Interest and Discount

INTEREST AND DISCOUNT and the continental divide between them Antal E. Fekete Gold Standard University

Telling apart a bill of exchange and a mortgage Charles Rist writes in his History of Money and Credit from John Law to the Present Day that “identifying the discount rate with the rate of interest, which is frequent among English writers, is an unfortunate source of confusion”. One English writer who is free from that blemish is John Fullarton. In the great debate between the Banking School which he represented, and the Currency School which he opposed, he wrote in 1844:
“It is a great error indeed to imagine that the demand for…a loan of capital is identical with the demand for additional means of circulation, or even that the two are frequently associated. Each demand originates in circumstances peculiarly affecting itself, and very distinct from the other.”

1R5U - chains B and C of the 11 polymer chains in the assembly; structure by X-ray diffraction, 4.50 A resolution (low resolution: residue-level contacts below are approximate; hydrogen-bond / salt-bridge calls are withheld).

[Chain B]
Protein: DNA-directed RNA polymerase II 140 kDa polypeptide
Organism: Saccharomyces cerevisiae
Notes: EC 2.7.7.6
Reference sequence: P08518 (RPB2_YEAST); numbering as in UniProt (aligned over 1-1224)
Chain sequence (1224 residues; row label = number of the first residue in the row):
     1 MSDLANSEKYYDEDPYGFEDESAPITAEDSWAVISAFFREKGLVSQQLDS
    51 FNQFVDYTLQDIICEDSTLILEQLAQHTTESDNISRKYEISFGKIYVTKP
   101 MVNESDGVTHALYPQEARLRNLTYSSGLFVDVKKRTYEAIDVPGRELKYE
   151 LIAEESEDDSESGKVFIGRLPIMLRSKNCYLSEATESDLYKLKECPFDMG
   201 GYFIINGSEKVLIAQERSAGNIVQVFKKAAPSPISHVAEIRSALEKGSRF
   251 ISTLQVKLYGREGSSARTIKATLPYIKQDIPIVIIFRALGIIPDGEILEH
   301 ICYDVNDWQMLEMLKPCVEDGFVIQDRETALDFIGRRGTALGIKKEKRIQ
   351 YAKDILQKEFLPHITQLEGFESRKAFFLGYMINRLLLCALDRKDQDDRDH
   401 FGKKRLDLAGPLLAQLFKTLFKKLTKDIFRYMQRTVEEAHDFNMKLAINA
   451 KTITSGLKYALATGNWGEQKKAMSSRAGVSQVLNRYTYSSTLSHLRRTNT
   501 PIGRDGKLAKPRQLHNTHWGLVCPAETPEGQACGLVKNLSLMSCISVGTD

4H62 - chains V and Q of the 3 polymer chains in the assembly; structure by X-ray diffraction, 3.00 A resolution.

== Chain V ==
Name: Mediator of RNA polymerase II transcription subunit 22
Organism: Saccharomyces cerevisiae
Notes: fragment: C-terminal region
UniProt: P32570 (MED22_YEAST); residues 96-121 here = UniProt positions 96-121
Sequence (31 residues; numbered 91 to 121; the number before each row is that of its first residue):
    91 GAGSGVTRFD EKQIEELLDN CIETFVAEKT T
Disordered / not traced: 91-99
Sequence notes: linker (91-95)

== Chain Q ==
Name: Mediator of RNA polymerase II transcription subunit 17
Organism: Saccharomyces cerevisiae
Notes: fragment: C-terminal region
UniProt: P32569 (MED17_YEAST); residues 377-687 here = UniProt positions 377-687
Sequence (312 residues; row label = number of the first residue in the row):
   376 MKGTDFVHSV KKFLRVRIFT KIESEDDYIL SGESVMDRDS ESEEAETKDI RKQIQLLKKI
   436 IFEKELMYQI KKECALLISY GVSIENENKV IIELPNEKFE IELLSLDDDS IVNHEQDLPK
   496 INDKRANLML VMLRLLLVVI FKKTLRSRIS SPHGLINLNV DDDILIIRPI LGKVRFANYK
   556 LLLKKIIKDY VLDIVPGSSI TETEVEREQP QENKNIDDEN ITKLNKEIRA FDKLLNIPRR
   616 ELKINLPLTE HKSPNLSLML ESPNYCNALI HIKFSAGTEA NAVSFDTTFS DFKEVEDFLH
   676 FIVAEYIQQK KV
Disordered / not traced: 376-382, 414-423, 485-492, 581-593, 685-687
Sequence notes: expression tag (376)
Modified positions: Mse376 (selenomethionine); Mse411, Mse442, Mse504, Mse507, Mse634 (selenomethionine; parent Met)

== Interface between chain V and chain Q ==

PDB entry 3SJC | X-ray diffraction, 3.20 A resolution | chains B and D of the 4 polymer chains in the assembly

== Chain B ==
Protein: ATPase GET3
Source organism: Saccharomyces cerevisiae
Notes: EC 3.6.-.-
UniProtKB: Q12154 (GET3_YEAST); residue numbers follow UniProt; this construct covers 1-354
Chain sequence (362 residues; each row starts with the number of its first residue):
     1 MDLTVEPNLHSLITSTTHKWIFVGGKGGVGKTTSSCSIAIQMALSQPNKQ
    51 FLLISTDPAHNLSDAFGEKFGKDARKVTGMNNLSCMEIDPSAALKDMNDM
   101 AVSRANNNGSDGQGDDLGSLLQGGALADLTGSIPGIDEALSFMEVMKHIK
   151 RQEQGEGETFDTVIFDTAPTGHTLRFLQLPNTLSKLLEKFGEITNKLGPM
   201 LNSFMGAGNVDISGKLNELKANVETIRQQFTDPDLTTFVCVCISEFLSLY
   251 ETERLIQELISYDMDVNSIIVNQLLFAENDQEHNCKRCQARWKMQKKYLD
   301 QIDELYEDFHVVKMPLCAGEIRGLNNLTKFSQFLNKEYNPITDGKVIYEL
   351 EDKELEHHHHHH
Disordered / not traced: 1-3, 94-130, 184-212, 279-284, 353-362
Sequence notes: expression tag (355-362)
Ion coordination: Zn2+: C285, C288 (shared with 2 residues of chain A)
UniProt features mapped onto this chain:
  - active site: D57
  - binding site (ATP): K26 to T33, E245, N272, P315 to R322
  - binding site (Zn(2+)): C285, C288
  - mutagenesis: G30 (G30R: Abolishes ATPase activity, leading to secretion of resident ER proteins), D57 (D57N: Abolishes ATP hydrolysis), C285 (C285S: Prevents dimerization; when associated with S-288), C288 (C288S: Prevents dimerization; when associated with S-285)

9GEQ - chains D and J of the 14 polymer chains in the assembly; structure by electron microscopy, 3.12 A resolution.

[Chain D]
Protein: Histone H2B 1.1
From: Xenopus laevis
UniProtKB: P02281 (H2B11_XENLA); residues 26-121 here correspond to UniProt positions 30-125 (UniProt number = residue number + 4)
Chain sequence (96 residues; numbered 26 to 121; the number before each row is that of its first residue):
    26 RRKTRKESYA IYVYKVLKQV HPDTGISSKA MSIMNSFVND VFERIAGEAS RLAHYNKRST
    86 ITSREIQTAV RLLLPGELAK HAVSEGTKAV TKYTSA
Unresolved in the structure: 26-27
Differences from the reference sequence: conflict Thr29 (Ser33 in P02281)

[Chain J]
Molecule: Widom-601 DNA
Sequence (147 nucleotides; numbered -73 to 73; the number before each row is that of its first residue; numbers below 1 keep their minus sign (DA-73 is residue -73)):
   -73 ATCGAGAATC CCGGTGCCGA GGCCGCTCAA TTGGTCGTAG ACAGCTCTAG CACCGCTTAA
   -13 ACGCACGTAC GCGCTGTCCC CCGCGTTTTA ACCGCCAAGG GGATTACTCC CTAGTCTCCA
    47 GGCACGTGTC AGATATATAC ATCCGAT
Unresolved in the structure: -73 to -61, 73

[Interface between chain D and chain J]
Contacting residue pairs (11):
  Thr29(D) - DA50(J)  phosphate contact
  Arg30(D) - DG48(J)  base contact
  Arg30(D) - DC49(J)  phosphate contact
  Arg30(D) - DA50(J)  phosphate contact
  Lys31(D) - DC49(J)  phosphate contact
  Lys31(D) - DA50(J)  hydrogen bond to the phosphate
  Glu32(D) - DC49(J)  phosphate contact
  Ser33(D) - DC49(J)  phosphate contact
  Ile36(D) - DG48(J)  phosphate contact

The confusion of which Rist talks about is the thinking that “discount rate” is just another name for short-term rate of interest, and the difference between the two does not go beyond the difference in the manner collecting it, either by charging it at the end of the loan period, or taking it out from the proceeds of the loan in advance. As a matter of fact, the difference goes far deeper than that. The two rates are entirely different conceptually. Their sources are different. Forces formatting them are different. There are two sources of credit, with a continental divide between them. To recognize this fact is especially important for the banker’s profession. As the old aphorism says, there is no easier profession than that of a banker, as long as he can tell apart a bill of exchange and a mortgage. Fixed versus circulating capital According to Adam Smith “there are two different ways in which capital may be employed so as to yield a revenue…to its employer…: circulating capital… and fixed capital.” As a first approximation may we just say that one source of credit has to do...